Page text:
Design and implementation of software radios using a general purpose processor
Author(s)Bose, Vanu G. (Vanu Gopal)
Software radios using a general purpose processor
Massachusetts Institute of Technology. Dept. of Electrical Engineering and Computer Science.
John V. Guttag and David L. Tennenhouse.
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This dissertation presents the design, implementation and evaluation of a novel software radio architecture based on wideband digitization, a general purpose processor and application level software. The system is designed to overcome the many challenges and exploit the advantages of performing real-time signal processing in a general purpose environment. The main challenge was overcoming the uncertainty in execution times and resource availability. The main advantages are faster clock speeds, large amounts of-memory and better development environments. In addition it is possible to optimize the signal processing in conjunction with the application program, since they are running on the same platform. The system has been used to implement a virtual radio, a wireless communication system in which all of the signal processing from the air interface through the application is performed in software. The only functions performed by dedicated hardware are the down conversion and digitization of a wide band of the RF spectrum. The flexibility enabled by this system provides the means for overcoming many limitations of existing communication systems. Taking a systems design approach, the virtual radio exploits the flexibility of software signal processing coupled with wideband digitization to realize a system in which any aspect of the signal processing can be dynamically modified. The work covers several areas, including: the design of an I/0 system for digitizing wideband signals as well _as transporting the sample stream in and out of application memory; the design of a programming environment supporting real-time signal processing applications in a general purpose environment; a performance evaluation of software radio applications on a general purpose processor; and the design of applications and algorithms suited for a software implementation. Several radio applications including an AMPS cellular receiver and a network link employing frequency hopping with FSK modulation have been implemented and measured. This work demonstrates that it is both useful and feasible to implement real-time signal processing systems on a general purpose platform entirely in software. The virtual radio platform allows new approaches to both system and algorithm design that result in greater flexibility, better technology tracking and improved average performance.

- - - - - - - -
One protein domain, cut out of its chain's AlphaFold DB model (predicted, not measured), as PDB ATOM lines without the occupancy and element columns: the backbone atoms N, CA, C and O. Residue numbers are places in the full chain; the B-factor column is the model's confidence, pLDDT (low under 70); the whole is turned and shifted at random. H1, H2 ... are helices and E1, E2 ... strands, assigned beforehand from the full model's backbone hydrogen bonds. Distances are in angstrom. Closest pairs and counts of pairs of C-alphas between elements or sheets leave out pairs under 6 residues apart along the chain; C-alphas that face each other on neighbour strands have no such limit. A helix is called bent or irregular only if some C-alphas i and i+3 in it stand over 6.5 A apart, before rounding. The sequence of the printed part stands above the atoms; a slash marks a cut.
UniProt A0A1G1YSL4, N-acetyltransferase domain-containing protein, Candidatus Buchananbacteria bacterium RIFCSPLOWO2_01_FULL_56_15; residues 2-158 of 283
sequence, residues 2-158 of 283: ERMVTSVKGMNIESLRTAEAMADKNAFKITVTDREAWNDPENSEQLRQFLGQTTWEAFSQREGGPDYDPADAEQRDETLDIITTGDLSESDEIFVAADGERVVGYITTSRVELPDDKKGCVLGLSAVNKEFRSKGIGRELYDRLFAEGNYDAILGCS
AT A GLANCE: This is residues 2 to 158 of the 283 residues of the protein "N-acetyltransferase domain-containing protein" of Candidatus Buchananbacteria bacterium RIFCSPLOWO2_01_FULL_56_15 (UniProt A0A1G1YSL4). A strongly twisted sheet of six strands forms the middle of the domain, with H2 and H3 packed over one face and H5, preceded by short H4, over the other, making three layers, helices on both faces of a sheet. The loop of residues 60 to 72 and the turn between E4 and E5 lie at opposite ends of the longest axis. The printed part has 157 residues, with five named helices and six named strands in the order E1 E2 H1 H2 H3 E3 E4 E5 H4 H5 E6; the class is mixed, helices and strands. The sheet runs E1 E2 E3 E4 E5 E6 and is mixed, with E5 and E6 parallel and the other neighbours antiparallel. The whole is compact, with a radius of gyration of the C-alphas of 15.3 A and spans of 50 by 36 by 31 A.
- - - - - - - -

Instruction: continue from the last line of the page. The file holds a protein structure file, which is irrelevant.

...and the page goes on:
Thesis (Ph.D.)--Massachusetts Institute of Technology, Dept. of Electrical Engineering and Computer Science, 1999.Includes bibliographical references (p. 113-116).
DepartmentMassachusetts Institute of Technology. Dept. of Electrical Engineering and Computer Science.; Massachusetts Institute of Technology. Department of Electrical Engineering and Computer Science
Massachusetts Institute of Technology
Electrical Engineering and Computer Science.